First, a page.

Perhaps this is more of a general question on scripting and terminal use than of the use of the `at' command. Regardless, I am exploring the use of the at command to get a handle on its behavior and how I can control it before I use it for a serious script.

I wrote a trivial script named at-test.sh, saved it to $HOME and made it executable:

echo $(date +%H:%M:%s) > /dev/pts/9
exit 0

then ran it via

at -f './at-test.sh' now + 1 minutes

It runs as expected, but I must Ctrl+C to get the shell prompt back. I later learned that the Enter key would work also to get the prompt back. Is there anyway to get the prompt back via a command in the script?

  • That's odd. at should immediately go to the background. What version of at is this (at -V)? What operating system? If Enter works, what else do you need? – terdon Mar 9 at 0:51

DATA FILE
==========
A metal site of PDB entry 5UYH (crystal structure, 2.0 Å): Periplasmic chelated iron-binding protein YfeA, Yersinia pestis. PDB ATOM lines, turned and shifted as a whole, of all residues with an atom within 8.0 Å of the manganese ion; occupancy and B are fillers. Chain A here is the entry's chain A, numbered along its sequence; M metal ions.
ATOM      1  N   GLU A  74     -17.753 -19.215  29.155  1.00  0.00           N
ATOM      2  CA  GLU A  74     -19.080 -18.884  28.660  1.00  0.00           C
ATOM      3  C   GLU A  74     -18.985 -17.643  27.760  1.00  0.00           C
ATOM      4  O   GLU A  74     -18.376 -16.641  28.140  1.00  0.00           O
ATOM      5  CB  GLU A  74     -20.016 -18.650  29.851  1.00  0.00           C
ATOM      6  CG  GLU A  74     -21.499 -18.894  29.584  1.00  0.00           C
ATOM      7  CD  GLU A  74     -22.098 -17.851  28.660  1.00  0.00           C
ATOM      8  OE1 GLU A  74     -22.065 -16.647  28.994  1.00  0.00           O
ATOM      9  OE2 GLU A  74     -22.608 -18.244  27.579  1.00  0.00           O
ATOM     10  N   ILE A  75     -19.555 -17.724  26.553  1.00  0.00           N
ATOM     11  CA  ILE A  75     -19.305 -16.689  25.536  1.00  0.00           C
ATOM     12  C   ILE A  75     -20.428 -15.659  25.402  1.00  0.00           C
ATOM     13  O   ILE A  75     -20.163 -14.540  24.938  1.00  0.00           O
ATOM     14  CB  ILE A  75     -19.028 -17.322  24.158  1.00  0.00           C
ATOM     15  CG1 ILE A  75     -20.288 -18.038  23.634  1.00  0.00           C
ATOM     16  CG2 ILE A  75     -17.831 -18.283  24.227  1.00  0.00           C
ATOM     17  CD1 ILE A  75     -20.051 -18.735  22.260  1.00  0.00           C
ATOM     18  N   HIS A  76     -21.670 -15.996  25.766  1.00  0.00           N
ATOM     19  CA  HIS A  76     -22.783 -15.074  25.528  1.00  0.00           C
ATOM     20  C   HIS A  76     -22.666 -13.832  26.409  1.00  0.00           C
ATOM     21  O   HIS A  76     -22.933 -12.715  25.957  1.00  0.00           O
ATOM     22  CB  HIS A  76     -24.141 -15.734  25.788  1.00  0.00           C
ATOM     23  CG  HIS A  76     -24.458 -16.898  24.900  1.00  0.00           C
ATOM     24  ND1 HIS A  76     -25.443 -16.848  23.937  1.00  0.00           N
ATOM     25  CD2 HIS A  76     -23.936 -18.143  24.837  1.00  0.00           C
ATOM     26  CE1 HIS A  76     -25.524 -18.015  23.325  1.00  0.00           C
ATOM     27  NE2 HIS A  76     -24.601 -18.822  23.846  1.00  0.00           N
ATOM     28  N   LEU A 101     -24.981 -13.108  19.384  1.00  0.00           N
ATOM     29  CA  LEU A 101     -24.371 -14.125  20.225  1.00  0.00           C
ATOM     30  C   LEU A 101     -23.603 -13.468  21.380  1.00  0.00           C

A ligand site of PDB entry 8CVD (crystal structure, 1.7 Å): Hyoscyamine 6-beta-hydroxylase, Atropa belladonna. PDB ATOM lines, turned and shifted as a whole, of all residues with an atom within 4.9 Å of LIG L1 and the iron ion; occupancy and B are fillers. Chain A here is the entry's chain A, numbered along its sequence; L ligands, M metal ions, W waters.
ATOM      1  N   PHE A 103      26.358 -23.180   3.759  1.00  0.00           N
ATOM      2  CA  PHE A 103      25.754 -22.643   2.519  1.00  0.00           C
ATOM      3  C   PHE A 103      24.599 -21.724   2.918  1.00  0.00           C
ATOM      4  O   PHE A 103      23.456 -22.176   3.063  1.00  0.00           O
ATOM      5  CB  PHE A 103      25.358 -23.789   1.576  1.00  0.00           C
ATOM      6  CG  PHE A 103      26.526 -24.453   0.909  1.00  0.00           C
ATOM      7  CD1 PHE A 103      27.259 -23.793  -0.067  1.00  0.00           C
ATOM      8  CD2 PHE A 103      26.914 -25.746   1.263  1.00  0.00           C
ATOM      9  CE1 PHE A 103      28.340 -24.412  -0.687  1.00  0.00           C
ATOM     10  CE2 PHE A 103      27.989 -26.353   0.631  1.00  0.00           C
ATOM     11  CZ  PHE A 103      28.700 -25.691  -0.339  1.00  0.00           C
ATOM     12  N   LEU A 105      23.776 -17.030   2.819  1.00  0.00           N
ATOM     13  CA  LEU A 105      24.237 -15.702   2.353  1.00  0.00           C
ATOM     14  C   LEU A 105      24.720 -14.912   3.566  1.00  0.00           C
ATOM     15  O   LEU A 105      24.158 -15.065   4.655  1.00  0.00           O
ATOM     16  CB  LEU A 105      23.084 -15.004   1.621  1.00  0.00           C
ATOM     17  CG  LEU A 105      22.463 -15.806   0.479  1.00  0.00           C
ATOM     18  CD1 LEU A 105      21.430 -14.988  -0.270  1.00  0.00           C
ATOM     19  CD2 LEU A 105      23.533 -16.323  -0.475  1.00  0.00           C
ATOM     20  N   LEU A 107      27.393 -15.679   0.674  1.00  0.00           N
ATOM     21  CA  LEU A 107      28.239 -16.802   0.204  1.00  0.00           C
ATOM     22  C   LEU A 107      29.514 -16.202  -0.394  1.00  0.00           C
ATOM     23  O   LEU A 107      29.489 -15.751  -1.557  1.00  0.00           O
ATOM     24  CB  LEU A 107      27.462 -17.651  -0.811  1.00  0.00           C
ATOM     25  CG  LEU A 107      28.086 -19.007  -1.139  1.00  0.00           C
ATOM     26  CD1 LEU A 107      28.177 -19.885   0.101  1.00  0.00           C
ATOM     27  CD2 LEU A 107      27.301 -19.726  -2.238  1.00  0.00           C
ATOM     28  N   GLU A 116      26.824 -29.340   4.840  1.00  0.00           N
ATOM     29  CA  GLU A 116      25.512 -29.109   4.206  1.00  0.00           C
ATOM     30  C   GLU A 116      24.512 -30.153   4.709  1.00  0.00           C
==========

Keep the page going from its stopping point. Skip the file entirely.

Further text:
• @terdon - at version 3.1.14 running on LinuxMint 17. I just read this [link] (unix.stackexchange.com/a/4230/340857) which is exactly what is happening. I guess it is of no consequence really, I just thought it was odd behavior. My ultimate plan is to use it to end public computer sessions by timing out, then forcing logoff, so that behavior is probably ok. – cdaaawg Mar 9 at 1:19

You've successfully submitted the at job and it has successfully printed the date to (your) terminal at /dev/pts/9. You also have a shell there that has printed a prompt and is duly waiting for your input.

This is a simulation of what happened:

your-prompt-here$ at -f './at-test.sh' now + 1 minutes
job 1 at Fri Mar  8 20:13:00 2019

... one minute passes; resume the demonstration

your-prompt-here$ 20:14:1552093897
echo I am still here
I am still here

As you can see, my shell accepted the echo command; my cursor simply wasn't where I "expected" it to be because the at job scribbled onto my terminal.

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